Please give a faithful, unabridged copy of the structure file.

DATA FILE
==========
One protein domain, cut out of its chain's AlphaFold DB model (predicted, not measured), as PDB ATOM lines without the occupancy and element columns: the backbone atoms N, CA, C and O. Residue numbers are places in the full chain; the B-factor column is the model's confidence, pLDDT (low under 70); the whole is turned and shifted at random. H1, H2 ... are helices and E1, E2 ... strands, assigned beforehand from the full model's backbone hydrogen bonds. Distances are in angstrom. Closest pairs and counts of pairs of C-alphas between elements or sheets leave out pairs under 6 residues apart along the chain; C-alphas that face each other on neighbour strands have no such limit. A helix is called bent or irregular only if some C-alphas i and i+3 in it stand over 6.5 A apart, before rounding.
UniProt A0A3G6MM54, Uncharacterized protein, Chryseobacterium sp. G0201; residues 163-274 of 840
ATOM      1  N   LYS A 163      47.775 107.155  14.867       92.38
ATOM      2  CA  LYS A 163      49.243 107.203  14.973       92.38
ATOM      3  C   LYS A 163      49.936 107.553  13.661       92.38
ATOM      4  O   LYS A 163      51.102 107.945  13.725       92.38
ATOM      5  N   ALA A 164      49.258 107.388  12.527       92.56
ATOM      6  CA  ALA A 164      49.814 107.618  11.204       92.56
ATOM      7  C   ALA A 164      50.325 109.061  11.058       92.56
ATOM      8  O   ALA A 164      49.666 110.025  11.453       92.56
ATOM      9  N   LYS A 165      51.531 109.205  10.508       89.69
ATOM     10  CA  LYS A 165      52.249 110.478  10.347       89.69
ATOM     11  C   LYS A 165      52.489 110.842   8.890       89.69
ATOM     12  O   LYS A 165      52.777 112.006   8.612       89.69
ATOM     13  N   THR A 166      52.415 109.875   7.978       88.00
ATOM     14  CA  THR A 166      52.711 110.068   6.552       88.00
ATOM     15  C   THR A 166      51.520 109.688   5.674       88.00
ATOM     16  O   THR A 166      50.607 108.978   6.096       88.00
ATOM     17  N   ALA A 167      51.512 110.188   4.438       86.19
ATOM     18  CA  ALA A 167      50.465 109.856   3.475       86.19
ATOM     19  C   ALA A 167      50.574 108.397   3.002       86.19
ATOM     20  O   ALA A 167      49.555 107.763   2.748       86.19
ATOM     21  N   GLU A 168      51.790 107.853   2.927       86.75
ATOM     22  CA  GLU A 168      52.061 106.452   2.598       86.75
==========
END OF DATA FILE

One protein domain, cut out of its chain's AlphaFold DB model (predicted, not measured), as PDB ATOM lines without the occupancy and element columns: the backbone atoms N, CA, C and O. Residue numbers are places in the full chain; the B-factor column is the model's confidence, pLDDT (low under 70); the whole is turned and shifted at random. H1, H2 ... are helices and E1, E2 ... strands, assigned beforehand from the full model's backbone hydrogen bonds. Distances are in angstrom. Closest pairs and counts of pairs of C-alphas between elements or sheets leave out pairs under 6 residues apart along the chain; C-alphas that face each other on neighbour strands have no such limit. A helix is called bent or irregular only if some C-alphas i and i+3 in it stand over 6.5 A apart, before rounding.
UniProt A0A3G6MM54, Uncharacterized protein, Chryseobacterium sp. G0201; residues 163-274 of 840
ATOM      1  N   LYS A 163      47.775 107.155  14.867       92.38
ATOM      2  CA  LYS A 163      49.243 107.203  14.973       92.38
ATOM      3  C   LYS A 163      49.936 107.553  13.661       92.38
ATOM      4  O   LYS A 163      51.102 107.945  13.725       92.38
ATOM      5  N   ALA A 164      49.258 107.388  12.527       92.56
ATOM      6  CA  ALA A 164      49.814 107.618  11.204       92.56
ATOM      7  C   ALA A 164      50.325 109.061  11.058       92.56
ATOM      8  O   ALA A 164      49.666 110.025  11.453       92.56
ATOM      9  N   LYS A 165      51.531 109.205  10.508       89.69
ATOM     10  CA  LYS A 165      52.249 110.478  10.347       89.69
ATOM     11  C   LYS A 165      52.489 110.842   8.890       89.69
ATOM     12  O   LYS A 165      52.777 112.006   8.612       89.69
ATOM     13  N   THR A 166      52.415 109.875   7.978       88.00
ATOM     14  CA  THR A 166      52.711 110.068   6.552       88.00
ATOM     15  C   THR A 166      51.520 109.688   5.674       88.00
ATOM     16  O   THR A 166      50.607 108.978   6.096       88.00
ATOM     17  N   ALA A 167      51.512 110.188   4.438       86.19
ATOM     18  CA  ALA A 167      50.465 109.856   3.475       86.19
ATOM     19  C   ALA A 167      50.574 108.397   3.002       86.19
ATOM     20  O   ALA A 167      49.555 107.763   2.748       86.19
ATOM     21  N   GLU A 168      51.790 107.853   2.927       86.75
ATOM     22  CA  GLU A 168      52.061 106.452   2.598       86.75